So I'd missed the first, and can't get to the third. But I hastened over for the second, which was a particular treat because it featured the concertos Nos. 1 and 5 (the latter is the "Emperor"), my favorites. The cardboard cutout statue was still there, so were Ms Honma and her percussive off-brand piano, and so was a small orchestra of peculiar roster.

The double winds of a full orchestra were all present. But in the strings there was only one player per part. This imbalance made for a wind-band sound much of the time, the more so as both these concertos include trumpets and timpani (which was also there). In a few passages where strings alone accompanied the piano, it became of chamber music intimacy. Interesting experience.

The orchestral musicians were from a variety of local community orchestras, and despite the fact that this included the Saratoga Symphony, they were fairly decent. Some horn wobbles during the transition between the Adagio and the Rondo in the Emperor left this magical moment basically unimpaired. I've heard less inspiring renditions in professional concerts.

Then on Sunday afternoon I ventured up to Redwood Symphony, with B. along, to hear Mozart's Requiem because I was reviewing it. I did not know until a couple hours before we left that it'd be a requiem for 26 Baptists from Texas. The chorus board president alluded, nonspecifically, to this in his introductory remarks, and I was pleased to be just as nonspecific in passing the allusion along. I wanted to acknowledge the moment, but reviews are required to be brief and on topic. There are other places to say what has to be said, and in some of them, it's being said. It may be only MAD Magazine, but I admire the concision in this.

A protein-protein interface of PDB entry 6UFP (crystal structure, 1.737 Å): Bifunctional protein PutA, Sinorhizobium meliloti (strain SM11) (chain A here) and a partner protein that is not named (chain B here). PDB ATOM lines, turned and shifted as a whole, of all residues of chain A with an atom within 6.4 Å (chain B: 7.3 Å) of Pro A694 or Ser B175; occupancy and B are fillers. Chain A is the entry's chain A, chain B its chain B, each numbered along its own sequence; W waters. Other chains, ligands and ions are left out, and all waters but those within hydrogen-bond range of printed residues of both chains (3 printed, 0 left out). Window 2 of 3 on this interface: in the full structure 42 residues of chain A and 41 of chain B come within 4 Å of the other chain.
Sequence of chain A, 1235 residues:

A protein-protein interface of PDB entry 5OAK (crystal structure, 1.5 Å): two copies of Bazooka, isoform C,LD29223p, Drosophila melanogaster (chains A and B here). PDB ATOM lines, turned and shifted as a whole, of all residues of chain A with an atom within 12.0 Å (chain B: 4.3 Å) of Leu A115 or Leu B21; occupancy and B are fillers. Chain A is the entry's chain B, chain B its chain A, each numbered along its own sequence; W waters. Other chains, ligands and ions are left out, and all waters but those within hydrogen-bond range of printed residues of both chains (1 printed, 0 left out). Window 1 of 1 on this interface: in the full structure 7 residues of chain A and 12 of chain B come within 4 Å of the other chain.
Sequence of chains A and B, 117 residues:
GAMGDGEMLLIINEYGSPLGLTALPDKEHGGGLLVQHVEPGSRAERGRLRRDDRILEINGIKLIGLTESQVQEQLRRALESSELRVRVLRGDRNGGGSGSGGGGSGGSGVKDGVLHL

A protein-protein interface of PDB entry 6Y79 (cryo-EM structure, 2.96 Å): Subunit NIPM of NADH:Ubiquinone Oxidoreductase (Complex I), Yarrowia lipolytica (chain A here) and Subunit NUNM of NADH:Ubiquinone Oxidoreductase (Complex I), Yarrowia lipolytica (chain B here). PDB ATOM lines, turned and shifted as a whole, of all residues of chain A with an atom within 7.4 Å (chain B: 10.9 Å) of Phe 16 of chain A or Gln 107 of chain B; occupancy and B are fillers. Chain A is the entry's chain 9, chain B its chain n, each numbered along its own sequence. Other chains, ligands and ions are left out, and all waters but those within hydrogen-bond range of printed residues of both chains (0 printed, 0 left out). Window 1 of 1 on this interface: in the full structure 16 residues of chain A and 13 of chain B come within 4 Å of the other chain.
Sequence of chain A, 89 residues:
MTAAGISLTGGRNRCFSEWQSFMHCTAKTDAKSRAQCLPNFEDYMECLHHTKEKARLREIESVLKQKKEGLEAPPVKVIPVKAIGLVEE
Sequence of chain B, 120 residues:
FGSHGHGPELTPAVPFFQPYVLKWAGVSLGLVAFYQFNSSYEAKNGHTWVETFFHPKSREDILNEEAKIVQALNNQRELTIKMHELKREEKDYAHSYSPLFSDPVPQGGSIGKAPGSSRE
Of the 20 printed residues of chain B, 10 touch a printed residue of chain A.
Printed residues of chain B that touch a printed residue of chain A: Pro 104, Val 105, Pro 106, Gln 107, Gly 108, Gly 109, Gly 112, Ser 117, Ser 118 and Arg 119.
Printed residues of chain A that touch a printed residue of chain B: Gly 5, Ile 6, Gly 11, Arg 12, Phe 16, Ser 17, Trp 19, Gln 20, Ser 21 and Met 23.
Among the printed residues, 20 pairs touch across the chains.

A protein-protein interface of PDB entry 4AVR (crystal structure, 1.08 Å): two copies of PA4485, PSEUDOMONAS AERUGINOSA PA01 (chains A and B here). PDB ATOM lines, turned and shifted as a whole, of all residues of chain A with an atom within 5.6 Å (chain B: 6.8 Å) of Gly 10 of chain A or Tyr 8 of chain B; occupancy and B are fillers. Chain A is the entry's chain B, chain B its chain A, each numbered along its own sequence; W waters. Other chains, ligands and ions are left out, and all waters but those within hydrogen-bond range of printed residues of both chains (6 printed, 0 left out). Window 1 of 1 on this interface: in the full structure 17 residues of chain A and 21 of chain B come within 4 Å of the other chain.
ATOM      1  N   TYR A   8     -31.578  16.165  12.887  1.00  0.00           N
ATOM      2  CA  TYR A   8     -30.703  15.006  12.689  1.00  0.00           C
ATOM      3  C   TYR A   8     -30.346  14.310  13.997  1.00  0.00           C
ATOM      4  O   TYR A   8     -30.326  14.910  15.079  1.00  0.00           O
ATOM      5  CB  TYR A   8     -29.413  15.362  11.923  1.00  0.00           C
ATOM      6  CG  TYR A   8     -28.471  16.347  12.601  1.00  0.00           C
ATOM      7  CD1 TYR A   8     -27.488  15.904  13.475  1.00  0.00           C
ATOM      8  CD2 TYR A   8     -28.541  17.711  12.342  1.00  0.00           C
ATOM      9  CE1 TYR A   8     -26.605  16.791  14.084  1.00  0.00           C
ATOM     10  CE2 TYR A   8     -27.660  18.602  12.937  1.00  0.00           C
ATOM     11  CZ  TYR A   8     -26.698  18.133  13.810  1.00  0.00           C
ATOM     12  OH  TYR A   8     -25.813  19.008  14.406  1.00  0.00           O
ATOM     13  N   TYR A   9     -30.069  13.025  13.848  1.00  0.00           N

May I just add that it really bites when an ensemble giving the world premiere of a work that they commissioned misspells the title in the program listing? It was right in the descriptive notes. I was just looking at the review and then the program listing and sent a hasty correction to my editor, and then had to follow it with a hastier uncorrection.

Friday, November 3, 2017

et tu, Wolfie

I've just received an assignment to review a performance of Mozart's Requiem this weekend. Now, I've heard Mozart's Requiem in performance at least three times, but I never paid close attention to what was going on in it. Time to do so. So I fetched out B's old vocal score (of course she has one, and there it is next to Brahms's Requiem and Verdi's Requiem) and followed along with a recording. I like what he does with matching up the soloists, especially in the Tuba Mirum where each successive solo entrance stomps on the last note of the previous one.